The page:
We initially through we would stay in Uyuni for a few days to chill out after our 3 day 4×4 adventure across Salar de Uyuni, but quickly changed our mind. Uyuni is not a particular nice place to hang out, just a transit town where the roads from both Argentina and Chile converge before continuing up towards la Paz and all other cities in Bolivia.

Uyuni playground had a great slide and not much else

We only managed dinner at a really good pizzeria, a visit to the playground in the morning followed by lunch and a 4 hr bus ride up to 4090m, to Potosi, the old silver mining city but that was just about enough. 

Beautiful colonial buildings and me looking silly in Potosi!

We could definitely feel the lack of oxygen at this altitude and the pollution from heavy traffic made it even worse. We all suffered light headaches, dehydration, general fatigue and grumpiness. Hostel Realeza was in a good spot right in the heart of the colonial city centre, close to the market and the beautiful town square.

May 1st march in Potosi, a town full of workers and unions

Our first full day here was May 1st, the whole city of Potosi was closed as different unions of miners, farmers, shop keepers, teachers etc marched through the city centre. A great sight to see all the people out marching for their rights, especially the ladies dressed up in the finery and traditional costumes.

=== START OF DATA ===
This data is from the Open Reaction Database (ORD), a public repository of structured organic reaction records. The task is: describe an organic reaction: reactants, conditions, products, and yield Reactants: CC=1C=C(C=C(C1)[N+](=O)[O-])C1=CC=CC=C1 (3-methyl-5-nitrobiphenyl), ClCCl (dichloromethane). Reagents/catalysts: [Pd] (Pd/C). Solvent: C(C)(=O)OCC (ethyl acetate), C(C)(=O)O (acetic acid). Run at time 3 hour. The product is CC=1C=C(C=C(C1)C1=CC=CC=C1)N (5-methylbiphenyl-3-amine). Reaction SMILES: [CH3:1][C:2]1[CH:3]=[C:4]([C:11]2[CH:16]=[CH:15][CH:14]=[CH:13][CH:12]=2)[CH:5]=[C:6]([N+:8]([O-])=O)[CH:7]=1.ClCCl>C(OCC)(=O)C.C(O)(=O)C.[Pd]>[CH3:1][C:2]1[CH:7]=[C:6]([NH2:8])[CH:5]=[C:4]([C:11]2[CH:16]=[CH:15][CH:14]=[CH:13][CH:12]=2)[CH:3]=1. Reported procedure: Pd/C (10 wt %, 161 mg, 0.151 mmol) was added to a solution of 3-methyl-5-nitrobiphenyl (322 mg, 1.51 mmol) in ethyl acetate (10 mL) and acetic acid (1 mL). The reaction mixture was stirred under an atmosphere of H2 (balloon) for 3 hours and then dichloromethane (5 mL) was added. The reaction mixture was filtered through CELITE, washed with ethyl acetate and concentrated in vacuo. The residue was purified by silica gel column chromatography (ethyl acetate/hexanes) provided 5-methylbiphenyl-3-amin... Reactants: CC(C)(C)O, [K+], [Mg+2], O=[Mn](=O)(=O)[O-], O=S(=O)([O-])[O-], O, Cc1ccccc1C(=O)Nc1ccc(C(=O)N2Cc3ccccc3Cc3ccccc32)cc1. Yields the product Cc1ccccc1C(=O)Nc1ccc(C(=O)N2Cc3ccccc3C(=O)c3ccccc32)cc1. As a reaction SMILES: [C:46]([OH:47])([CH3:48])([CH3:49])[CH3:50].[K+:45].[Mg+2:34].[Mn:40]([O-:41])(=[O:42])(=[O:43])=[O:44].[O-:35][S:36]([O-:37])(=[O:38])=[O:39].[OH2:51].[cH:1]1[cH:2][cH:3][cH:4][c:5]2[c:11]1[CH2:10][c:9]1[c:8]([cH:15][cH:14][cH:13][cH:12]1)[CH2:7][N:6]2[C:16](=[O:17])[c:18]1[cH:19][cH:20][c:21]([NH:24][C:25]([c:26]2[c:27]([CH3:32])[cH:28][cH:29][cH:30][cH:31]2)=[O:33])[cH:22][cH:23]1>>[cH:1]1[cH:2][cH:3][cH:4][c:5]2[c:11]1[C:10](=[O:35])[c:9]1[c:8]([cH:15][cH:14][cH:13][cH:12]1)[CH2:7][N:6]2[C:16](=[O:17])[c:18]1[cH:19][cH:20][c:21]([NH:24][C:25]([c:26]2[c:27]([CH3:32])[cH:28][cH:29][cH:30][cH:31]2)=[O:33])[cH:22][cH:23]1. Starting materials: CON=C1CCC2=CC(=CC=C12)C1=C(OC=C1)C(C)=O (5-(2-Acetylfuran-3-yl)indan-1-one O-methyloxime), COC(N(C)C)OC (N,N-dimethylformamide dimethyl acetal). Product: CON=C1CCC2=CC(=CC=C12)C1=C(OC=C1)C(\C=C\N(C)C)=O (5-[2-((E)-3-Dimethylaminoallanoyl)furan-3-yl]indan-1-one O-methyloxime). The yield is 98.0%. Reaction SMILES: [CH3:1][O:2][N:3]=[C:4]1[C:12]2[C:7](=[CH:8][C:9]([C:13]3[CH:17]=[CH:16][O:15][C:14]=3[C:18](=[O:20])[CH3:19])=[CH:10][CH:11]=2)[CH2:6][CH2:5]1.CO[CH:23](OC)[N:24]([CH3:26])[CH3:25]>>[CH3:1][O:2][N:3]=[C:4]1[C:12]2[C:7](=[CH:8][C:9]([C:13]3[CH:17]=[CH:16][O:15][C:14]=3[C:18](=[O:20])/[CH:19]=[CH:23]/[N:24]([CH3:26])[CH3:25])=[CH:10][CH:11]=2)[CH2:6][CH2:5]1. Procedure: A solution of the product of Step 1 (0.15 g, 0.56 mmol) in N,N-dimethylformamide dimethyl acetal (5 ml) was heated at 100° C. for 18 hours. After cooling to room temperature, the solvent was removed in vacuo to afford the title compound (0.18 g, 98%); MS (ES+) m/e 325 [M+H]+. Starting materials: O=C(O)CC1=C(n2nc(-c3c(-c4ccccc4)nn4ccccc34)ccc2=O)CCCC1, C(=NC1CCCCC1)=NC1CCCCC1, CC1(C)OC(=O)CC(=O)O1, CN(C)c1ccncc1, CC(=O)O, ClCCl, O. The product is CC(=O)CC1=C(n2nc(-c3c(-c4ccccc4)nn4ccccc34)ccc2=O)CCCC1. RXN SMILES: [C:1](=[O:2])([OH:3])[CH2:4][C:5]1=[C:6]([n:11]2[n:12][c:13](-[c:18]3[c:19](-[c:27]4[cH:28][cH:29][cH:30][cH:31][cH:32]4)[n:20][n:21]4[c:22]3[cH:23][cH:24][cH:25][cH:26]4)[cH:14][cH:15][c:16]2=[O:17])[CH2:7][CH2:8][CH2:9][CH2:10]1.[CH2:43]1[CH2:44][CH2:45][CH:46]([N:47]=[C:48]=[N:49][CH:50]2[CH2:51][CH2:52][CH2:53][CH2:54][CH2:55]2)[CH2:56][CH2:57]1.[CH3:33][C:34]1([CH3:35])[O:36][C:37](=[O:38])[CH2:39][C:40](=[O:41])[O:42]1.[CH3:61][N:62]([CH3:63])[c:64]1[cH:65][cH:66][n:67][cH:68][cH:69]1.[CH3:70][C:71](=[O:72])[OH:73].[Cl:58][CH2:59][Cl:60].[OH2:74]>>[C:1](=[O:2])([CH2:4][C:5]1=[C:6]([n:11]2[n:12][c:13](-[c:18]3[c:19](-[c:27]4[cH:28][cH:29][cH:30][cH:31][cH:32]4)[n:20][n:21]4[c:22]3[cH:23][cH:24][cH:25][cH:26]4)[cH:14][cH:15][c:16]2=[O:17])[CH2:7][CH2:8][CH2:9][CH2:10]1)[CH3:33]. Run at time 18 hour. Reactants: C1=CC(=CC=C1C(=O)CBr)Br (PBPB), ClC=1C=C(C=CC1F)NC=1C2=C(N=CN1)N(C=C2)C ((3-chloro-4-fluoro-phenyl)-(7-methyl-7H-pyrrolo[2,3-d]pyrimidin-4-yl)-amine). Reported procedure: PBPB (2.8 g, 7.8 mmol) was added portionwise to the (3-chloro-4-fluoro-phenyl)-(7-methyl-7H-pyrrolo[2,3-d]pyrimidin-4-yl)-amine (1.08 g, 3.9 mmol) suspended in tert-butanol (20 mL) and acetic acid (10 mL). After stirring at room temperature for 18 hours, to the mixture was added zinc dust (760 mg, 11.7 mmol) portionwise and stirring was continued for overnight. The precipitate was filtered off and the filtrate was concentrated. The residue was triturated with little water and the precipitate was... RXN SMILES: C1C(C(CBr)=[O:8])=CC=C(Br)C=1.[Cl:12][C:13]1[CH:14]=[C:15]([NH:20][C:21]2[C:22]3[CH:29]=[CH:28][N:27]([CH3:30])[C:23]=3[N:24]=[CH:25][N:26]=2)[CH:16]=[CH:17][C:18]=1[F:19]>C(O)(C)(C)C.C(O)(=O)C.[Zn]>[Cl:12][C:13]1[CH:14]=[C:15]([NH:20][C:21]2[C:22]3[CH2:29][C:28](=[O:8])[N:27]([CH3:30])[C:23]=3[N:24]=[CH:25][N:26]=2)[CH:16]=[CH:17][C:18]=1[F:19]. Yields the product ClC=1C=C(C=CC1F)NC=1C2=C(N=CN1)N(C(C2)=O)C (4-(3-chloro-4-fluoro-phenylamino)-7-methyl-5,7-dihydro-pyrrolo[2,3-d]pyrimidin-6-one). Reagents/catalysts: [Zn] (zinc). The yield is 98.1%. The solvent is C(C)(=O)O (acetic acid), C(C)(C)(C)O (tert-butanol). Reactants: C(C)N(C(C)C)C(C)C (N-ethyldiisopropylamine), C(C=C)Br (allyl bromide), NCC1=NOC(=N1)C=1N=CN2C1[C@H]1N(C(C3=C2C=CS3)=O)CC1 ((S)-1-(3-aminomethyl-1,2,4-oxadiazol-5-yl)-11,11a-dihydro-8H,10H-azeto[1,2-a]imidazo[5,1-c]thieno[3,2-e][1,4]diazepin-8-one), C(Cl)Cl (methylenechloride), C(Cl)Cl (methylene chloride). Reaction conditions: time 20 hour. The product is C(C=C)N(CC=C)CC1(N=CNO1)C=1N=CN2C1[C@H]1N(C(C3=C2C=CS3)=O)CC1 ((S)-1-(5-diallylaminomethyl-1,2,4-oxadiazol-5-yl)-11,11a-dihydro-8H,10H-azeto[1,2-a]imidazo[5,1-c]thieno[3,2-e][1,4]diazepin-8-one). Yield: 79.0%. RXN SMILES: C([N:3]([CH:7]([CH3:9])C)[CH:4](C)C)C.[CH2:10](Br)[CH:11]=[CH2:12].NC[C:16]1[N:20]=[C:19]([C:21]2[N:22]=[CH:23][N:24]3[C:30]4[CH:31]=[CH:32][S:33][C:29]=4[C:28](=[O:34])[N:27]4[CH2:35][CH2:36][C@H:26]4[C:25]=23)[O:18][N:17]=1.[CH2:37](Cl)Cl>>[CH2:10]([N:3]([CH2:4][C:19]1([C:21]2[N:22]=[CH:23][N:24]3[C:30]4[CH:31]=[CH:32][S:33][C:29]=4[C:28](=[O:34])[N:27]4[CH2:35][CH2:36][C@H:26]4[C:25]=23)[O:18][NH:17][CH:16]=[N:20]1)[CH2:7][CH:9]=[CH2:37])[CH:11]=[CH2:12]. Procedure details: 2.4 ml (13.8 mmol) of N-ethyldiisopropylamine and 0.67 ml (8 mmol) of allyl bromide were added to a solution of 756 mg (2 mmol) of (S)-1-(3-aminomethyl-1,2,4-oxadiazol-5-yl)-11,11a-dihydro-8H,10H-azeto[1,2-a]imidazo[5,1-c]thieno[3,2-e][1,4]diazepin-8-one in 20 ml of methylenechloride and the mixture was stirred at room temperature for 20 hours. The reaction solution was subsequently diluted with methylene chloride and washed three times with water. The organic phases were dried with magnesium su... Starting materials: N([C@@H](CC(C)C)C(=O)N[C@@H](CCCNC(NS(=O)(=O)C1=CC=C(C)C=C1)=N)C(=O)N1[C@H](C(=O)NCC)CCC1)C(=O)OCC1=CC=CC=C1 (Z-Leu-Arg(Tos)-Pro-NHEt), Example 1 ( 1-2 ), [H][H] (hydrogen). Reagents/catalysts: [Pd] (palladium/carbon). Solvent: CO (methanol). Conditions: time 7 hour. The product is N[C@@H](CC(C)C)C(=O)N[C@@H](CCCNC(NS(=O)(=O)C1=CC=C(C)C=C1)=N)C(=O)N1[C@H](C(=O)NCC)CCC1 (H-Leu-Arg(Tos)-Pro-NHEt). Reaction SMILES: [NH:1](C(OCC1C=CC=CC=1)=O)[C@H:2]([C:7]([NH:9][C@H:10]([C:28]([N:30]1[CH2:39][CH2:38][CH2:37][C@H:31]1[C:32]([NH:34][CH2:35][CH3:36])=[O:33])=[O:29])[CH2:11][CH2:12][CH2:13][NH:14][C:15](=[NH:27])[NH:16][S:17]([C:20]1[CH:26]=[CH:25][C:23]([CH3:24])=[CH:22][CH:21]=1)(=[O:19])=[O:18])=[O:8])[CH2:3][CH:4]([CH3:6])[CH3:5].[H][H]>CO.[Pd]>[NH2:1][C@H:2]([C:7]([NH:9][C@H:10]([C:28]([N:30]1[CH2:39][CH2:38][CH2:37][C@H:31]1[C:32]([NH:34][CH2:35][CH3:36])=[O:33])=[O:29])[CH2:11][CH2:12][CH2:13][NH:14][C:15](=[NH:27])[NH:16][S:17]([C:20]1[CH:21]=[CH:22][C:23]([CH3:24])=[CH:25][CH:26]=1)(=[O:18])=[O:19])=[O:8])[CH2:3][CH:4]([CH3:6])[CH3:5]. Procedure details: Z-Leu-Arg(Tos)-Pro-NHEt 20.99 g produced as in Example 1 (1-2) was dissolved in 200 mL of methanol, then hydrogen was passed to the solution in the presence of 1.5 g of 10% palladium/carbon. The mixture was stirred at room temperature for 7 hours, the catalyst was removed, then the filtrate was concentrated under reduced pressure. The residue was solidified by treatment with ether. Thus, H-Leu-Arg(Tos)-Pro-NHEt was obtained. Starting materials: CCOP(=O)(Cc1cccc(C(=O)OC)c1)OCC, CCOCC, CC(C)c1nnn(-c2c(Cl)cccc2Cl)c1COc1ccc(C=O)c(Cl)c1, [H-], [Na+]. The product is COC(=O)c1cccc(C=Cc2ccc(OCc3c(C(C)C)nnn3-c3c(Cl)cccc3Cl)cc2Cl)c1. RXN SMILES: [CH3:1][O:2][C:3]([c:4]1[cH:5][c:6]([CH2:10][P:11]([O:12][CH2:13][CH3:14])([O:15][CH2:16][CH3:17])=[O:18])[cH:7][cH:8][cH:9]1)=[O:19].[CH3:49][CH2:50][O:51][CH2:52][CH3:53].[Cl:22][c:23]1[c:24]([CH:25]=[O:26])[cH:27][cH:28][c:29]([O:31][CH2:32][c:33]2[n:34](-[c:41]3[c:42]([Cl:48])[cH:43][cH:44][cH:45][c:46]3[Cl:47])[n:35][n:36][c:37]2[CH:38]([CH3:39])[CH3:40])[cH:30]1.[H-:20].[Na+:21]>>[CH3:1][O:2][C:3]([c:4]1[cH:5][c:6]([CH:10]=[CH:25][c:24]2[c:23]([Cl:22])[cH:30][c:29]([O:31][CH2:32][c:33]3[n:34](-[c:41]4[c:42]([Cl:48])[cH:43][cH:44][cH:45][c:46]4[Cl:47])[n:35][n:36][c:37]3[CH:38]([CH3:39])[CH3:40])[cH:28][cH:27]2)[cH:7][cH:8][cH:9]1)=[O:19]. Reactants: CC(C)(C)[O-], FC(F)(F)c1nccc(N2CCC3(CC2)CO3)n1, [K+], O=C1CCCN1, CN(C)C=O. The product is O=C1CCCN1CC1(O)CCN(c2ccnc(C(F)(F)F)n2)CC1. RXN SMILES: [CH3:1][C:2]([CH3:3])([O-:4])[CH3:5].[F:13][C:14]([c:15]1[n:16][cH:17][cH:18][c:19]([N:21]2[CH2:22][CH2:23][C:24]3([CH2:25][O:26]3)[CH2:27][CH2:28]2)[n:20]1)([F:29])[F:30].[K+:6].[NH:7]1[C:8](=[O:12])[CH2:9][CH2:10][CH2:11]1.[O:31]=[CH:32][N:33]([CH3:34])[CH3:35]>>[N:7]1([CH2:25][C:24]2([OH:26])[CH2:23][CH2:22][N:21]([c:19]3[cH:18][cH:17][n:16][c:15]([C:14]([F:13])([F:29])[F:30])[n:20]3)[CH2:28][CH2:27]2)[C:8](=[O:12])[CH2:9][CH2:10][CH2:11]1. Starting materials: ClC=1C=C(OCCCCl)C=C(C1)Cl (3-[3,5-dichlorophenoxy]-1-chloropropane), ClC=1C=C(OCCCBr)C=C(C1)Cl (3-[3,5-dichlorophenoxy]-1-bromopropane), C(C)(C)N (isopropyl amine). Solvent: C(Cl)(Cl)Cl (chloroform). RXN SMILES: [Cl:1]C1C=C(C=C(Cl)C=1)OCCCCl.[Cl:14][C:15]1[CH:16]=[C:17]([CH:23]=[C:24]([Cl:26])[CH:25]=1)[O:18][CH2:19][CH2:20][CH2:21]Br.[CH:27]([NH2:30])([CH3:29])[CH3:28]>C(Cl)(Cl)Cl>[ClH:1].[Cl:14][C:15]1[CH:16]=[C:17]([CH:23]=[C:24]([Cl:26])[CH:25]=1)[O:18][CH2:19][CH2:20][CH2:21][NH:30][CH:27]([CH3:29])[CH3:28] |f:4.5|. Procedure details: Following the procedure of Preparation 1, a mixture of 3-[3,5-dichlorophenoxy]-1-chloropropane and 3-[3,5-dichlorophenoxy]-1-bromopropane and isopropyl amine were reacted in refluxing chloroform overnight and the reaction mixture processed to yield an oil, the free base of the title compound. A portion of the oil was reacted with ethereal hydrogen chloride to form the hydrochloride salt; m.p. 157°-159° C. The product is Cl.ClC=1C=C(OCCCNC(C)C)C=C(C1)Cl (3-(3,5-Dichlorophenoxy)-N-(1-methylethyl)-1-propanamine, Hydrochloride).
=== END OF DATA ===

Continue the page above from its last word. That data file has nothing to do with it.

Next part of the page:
Ingrid showing off on the monkey bars

After spending the day acclimatising and hanging out at an amazing playground we organised our trip to the mines the following day.

Safety gear for us – dynamite sticks for the miners

Excited miners – before going into the mines

The main thing to do in Potosi is to visit the old silver mines so this is what we decided to do. There are a few travel agencies offering a mine tour, but we chose Koala tours, the only tour that takes you into an actual working mine rather than a closed down mine. Early departure in a minibus a few blocks up from the main square then a quick stop to get kitted our with protective clothes. Ingrid and Scott were both excited as Paul had explained to them that going into the mines would be a bit like playing Minecraft. Little did we know……